During his long career Niels has witnessed huge developments within the fuel industry. Technology has evolved significantly, and it is these constant developments that have continued to drive Niels year on year. Watch the video and read his story below…
My career in the industry began at a time when petrol stations ran using mechanical counters from Veeder Root and Kienzle and the level gauges were a beech stick with some lines on from which you could roughly read the level in the tank.
In the store, at the larger stations, there was a self-service system connected to the mechanical pumps via pulse generators – the self-service system was often connected to a cash register via an interface, but certainly not always.
It was not until the end of the 1970s that the electronic petrol pumps and more advanced systems, including various forms of payment solutions, really got going.
This development happened gradually around Europe, but Scandinavia, in many ways, were the forerunners of the rapid development. Coming from Denmark, I was lucky to be on the express train when it came to showing the way to digitisation on service stations.
At many petrol stations today, it is simply a matter of pulling up a screen and getting a full overview of everything that is happening in the store and on the forecourt and if that is not the case, be sure it will be in the very near future
In years gone by, a skilled service station attendant or district manager who with great care, and of course with help from HQ, calculated the prices. Today, oil companies can get help from advanced systems, which through the use of advanced algorithms and the use of artificial intelligence, can catch far more data than what even the most seasoned teams managed to do – and also with a much higher accuracy, providing both higher sales volume and button line.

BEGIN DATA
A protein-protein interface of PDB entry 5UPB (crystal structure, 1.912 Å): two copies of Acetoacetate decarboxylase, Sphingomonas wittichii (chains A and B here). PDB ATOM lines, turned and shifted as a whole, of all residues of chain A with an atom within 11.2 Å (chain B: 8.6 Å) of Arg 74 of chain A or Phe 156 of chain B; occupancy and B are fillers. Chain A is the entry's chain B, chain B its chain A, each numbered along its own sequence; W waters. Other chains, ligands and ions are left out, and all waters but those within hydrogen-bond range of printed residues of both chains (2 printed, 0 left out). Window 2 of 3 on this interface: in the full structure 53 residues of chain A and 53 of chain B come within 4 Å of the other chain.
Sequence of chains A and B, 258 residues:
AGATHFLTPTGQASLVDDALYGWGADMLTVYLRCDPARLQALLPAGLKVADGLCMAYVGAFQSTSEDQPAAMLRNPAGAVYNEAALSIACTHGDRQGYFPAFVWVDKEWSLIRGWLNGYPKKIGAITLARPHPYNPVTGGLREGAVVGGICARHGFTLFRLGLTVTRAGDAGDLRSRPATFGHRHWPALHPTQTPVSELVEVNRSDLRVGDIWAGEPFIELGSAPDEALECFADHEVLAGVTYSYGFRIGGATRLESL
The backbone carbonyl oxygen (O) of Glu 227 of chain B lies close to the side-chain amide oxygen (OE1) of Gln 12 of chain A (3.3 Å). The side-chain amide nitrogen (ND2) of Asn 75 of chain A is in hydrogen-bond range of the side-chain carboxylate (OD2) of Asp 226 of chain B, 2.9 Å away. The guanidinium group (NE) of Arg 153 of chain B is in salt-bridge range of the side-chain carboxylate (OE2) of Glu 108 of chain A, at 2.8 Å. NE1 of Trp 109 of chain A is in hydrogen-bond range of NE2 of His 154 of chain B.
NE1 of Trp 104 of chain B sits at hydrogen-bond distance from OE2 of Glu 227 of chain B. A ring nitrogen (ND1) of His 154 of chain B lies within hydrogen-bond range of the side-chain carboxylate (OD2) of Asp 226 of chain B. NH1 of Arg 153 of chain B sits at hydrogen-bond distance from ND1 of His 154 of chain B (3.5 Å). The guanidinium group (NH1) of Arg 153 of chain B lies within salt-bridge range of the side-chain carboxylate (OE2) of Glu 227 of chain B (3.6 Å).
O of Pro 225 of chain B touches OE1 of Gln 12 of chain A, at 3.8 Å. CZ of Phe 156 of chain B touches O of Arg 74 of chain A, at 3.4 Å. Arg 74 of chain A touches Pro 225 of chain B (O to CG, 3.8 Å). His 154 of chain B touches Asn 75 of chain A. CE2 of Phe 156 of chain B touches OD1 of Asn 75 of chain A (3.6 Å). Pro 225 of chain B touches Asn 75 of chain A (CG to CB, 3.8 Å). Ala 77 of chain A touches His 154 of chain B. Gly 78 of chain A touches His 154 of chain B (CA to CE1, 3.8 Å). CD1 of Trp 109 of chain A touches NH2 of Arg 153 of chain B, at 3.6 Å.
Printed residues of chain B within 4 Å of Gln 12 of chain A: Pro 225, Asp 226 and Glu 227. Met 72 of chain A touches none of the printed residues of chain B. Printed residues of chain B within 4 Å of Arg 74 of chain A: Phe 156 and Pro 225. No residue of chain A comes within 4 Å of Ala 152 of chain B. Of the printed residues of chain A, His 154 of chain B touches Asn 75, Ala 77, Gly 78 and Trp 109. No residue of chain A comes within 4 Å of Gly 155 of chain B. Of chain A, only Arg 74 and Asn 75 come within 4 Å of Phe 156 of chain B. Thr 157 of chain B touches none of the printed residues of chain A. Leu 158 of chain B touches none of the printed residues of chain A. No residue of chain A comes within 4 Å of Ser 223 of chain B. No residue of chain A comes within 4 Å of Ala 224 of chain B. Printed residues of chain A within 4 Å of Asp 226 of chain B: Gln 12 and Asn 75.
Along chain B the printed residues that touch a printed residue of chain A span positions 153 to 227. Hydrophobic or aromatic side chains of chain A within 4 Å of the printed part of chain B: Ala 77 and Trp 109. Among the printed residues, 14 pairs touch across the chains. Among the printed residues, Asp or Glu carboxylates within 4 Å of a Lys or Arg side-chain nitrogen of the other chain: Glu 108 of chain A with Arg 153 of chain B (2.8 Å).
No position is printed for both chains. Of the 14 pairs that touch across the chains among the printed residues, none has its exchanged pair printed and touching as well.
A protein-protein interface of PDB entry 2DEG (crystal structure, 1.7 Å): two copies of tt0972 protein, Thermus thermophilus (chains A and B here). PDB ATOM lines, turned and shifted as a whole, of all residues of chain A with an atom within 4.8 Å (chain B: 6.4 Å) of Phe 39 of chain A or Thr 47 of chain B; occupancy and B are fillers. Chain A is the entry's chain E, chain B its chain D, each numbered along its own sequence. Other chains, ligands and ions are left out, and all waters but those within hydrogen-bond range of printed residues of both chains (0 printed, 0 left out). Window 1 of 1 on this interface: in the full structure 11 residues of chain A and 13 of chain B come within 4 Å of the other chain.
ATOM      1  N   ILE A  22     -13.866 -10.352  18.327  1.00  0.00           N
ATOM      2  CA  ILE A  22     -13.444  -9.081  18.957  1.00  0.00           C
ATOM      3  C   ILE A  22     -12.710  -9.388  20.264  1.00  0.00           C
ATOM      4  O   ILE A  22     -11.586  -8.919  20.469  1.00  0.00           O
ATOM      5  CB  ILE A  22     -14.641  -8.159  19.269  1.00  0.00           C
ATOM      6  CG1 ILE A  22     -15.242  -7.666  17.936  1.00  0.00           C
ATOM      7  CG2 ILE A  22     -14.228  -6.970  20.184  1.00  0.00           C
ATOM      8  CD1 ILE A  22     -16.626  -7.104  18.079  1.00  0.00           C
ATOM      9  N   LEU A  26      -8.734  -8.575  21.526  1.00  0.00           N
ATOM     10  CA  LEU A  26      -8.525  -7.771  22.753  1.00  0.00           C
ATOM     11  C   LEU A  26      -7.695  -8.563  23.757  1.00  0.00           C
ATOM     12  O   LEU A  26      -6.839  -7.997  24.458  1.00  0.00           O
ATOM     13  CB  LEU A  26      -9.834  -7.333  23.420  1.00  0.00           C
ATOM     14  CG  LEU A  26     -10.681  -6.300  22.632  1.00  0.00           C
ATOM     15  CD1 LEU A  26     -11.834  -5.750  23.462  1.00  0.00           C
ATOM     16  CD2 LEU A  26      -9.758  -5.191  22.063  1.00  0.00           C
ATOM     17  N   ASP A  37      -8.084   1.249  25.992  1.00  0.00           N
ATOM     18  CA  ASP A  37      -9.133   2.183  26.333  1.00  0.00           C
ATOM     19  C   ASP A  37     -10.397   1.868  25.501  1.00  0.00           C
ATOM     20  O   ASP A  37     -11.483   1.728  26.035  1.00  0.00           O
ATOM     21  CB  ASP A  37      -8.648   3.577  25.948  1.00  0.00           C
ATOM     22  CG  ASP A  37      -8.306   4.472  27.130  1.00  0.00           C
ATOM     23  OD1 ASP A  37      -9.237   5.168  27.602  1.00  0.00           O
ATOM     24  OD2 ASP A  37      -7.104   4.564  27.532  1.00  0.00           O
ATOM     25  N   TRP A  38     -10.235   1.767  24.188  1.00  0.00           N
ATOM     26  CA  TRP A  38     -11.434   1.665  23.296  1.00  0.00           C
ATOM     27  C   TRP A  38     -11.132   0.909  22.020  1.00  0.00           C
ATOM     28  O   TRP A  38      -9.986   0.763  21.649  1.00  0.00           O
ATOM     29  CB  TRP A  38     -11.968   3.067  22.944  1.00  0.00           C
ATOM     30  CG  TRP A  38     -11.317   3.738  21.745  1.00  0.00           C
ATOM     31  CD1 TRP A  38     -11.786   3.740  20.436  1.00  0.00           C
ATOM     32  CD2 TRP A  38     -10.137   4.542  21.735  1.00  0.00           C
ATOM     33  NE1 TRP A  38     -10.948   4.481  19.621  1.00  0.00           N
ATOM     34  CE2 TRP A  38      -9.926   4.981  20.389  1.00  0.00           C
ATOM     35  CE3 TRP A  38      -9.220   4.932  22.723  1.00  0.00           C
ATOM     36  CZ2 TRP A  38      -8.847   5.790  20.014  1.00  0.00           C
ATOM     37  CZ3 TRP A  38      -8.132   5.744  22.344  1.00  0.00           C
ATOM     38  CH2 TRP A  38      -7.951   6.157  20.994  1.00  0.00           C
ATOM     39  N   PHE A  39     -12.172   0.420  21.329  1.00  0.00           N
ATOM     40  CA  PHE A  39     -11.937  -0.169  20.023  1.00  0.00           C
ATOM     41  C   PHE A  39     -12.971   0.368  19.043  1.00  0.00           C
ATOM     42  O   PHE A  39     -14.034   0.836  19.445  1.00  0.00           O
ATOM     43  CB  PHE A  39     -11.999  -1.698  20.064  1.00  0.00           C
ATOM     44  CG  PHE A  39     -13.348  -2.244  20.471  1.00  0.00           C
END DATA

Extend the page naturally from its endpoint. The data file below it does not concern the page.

It is an advantage to any organisation to have the younger generation who are skilled in the latest technology alongside employees with experience. This has been a great strength of the companies I have been a part of over the years.
I am incredibly happy to have been able to follow this exciting development very closely over the years and, not least, to be constantly inspired by the ideas and knowledge of the many new talented engineers. Without being part of the constant development that happened within this industry year after year, I would never have been able to stay in the industry for so many years.
Since my time at Doms (now Gilbarco) I have been involved in the development and equipment side of the entire value chain; from the oil refinery to the depot; from the truck to the fuel station itself. I have been, and still am driven, by how technology can contribute to new, more complete, and secure solutions. But also, how to migrate current and slightly older solutions together with the latest technology – it rarely happens that you can buy the latest technology without having to connect it with something that already exists.
It is an advantage to any organisation to have the younger generation who are skilled in the latest technology alongside employees with experience. This has been a great strength of the companies I have been a part of over the years – it promotes motivation and creativity on both sides.
A2i is a perfect example of this. Until I started at A2i 11 years ago I had only ever read about artificial intelligence and had never used it directly in any development.
Now, I know that this technology can and will be used for much more than “just pricing.” PriceCast Fuel reflects the very latest technology, deep knowledge of the environment and behaviour at a service station making it a future-ready pricing tool. But there are also opportunities to use this technology on the logistics side of the industry to make big improvements. However, as I mentioned earlier, these solutions will come step-by step. After all, Rome wasn’t built in a day.